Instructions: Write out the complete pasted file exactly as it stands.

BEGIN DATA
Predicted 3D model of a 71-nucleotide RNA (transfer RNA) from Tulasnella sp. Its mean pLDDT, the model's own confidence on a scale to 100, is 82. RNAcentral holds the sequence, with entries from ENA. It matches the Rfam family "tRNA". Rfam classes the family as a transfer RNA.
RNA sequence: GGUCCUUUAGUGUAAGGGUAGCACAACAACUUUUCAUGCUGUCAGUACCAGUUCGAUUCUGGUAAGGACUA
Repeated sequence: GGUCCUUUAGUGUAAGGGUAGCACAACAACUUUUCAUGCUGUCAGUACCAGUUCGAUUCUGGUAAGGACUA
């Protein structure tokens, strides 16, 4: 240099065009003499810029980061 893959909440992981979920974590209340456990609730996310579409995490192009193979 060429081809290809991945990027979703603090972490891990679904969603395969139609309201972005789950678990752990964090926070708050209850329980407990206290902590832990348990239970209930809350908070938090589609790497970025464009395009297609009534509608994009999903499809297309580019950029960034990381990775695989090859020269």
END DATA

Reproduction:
Predicted 3D model of a 71-nucleotide RNA (transfer RNA) from Tulasnella sp. Its mean pLDDT, the model's own confidence on a scale to 100, is 82. RNAcentral holds the sequence, with entries from ENA. It matches the Rfam family "tRNA". Rfam classes the family as a transfer RNA.
RNA sequence: GGUCCUUUAGUGUAAGGGUAGCACAACAACUUUUCAUGCUGUCAGUACCAGUUCGAUUCUGGUAAGGACUA
Repeated sequence: GGUCCUUUAGUGUAAGGGUAGCACAACAACUUUUCAUGCUGUCAGUACCAGUUCGAUUCUGGUAAGGACUA
């Protein structure tokens, strides 16, 4: 240099065009003499810029980061 893959909440992981979920974590209340456990609730996310579409995490192009193979 060429081809290809991945990027979703603090972490891990679904969603395969139609309201972005789950678990752990964090926070708050209850329980407990206290902590832990348990239970209930809350908070938090589609790497970025464009395009297609009534509608994009999903499809297309580019950029960034990381990775695989090859020269």